Louisville's Kevin Ware 'Didn't Feel the Pain' When His Leg Snapped

Kevin Ware does not want to watch the video of his leg being shattered.

ByABC News
April 3, 2013, 12:40 PM

April 3, 2013— -- University of Louisville basketball player Kevin Ware said he didn't think his team would have made it to the Final Four if he didn't reassure his teammates and coaches that he was going to be OK after his leg fractured during Louisville's game against Duke Sunday night.

"I said it probably 15 times, 'Coach, I'm going to be good, you just got to win this game,'" he told ESPN's Rece Davis today in his first interview since the injury.

Ware was soft-spoken and emotional as he rehashed the details of his freak accident on the court. During the game, the 6-foot-2 sophomore guard sustained a gruesome open leg fracture where his leg appeared to snap in half. He was taken off the court and into surgery at Methodist Hospital in Indianapolis Sunday night.

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"It was one of those things where I couldn't believe it. I honestly didn't feel the pain. It was more a shock," Ware said.

Ware said he didn't realize at first what had happened until he saw his coach Rick Pitino's face as he ran out on the court to help him.

"He went to help me up, he glanced at my leg and his eyes got huge," Ware said. "I looked down at my leg and it was just automatic shock."

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Pitino said the hardest thing to do was get his players motivated and focused to win after Ware was escorted off the court.

"We all know he's from Atlanta. Let's get him back there, let's get him home," he said to his players.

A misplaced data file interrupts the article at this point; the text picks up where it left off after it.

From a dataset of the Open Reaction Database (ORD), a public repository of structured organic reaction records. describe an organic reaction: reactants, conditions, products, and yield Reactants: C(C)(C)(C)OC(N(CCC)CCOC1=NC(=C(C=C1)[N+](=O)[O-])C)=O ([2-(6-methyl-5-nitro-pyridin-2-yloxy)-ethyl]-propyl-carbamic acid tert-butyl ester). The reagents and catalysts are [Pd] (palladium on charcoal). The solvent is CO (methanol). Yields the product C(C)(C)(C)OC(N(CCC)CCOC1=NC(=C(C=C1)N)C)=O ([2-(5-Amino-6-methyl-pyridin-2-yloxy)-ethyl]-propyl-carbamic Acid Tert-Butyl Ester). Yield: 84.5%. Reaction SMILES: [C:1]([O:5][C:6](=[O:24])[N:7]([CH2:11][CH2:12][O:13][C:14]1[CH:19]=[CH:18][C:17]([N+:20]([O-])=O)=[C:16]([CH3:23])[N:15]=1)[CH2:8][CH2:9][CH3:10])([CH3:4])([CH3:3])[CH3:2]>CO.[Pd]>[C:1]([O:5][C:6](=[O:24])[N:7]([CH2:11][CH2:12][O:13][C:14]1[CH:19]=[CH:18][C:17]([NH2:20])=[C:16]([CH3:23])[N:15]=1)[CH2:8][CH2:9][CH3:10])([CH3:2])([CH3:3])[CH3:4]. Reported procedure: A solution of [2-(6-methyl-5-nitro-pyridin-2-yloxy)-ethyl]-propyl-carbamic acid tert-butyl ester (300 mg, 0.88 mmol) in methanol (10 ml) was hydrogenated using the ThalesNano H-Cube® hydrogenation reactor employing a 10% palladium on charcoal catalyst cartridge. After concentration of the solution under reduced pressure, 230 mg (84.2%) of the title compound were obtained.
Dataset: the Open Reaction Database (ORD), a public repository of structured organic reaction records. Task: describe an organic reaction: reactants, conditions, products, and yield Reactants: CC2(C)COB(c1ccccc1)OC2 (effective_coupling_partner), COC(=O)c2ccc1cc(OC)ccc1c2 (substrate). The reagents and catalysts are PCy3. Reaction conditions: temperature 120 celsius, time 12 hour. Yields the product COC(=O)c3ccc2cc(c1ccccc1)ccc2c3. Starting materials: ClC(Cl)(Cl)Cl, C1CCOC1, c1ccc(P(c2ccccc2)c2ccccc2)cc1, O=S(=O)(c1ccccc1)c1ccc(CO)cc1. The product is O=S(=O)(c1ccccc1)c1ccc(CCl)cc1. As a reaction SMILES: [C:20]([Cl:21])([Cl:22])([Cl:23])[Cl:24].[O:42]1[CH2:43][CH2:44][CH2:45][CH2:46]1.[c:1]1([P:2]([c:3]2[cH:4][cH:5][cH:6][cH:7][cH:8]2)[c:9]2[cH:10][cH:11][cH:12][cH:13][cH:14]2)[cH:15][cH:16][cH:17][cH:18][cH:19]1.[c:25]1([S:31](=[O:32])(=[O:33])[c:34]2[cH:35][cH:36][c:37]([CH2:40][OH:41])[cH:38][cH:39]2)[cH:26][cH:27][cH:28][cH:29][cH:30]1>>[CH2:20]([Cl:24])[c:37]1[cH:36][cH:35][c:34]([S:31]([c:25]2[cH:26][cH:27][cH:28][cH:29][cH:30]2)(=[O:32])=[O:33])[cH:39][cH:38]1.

Ware's team soldiered on and beat Duke 85-63 in the Midwest Regional at Lucas Oil Stadium in Indianapolis for a spot in the Final Four.

Pitino told Davis that his players were hesitant to celebrate their victory against Duke until they knew Ware was going to recover.

Ware, who was released from the hospital on Tuesday, said he got the go-ahead by doctors to fly to Atlanta, his hometown, to see Louisville play Wichita State on Saturday.

"I'm probably going to be more nervous than the rest of them," he said.

Ware said he didn't have any words of wisdom for his teammates for the upcoming game, but said his presence there would be all the motivation they needed to beat Wichita State.

"I don't think I have to tell them anything honestly," he said in a press conference later. "I think they'll just look over to the bench and see me sitting there."

In the meantime, Ware's teammates got him a pit bull, whom they named Scar, to keep him busy.

Dr. Walter Virkus, director of orthopedic trauma at Methodist Hospital where Ware underwent surgery, said that patients who sustain tibia fractures typically take anywhere from three to ten months to make a full recovery.

Virkus could not comment specifically on Ware's fracture, but said that tibia fractures were more common as a result of car accidents or falls from a significant height. He said that when they do happen with sports injuries, the bone is broken in fewer places and there's less of a risk for contamination to the open wound.

He said Ware would be at an advantage during his rehabilitation because was an "elite athlete."

Pitino said that when he first visited Ware in the hospital, he told the quiet player that he was proud of him.

"The reason Kevin Ware acted that way was he understood, Louisville first," he said.

"I don't know too many people with their bone sticking out of their leg who would have thought of the team. That just speaks so high of you as a person," Pitino said he told Ware.

Ware broke down in tears when he recounted waking up in the hospital with the trophy at his bedside, and said it "meant everything" to him.

But Ware has not yet seen the replay of his injury that had basketball fans glued the television screen, and has no plans to do so, he said.

"That's just one of those things that I never want to see... You couldn't pay me all the money in the world to see it," Ware said.

Ware said that if he watched the video, it might prove to be a distraction that could hold him back during his recovery process.

"Minor setback, for a major comeback," he tweeted Tuesday.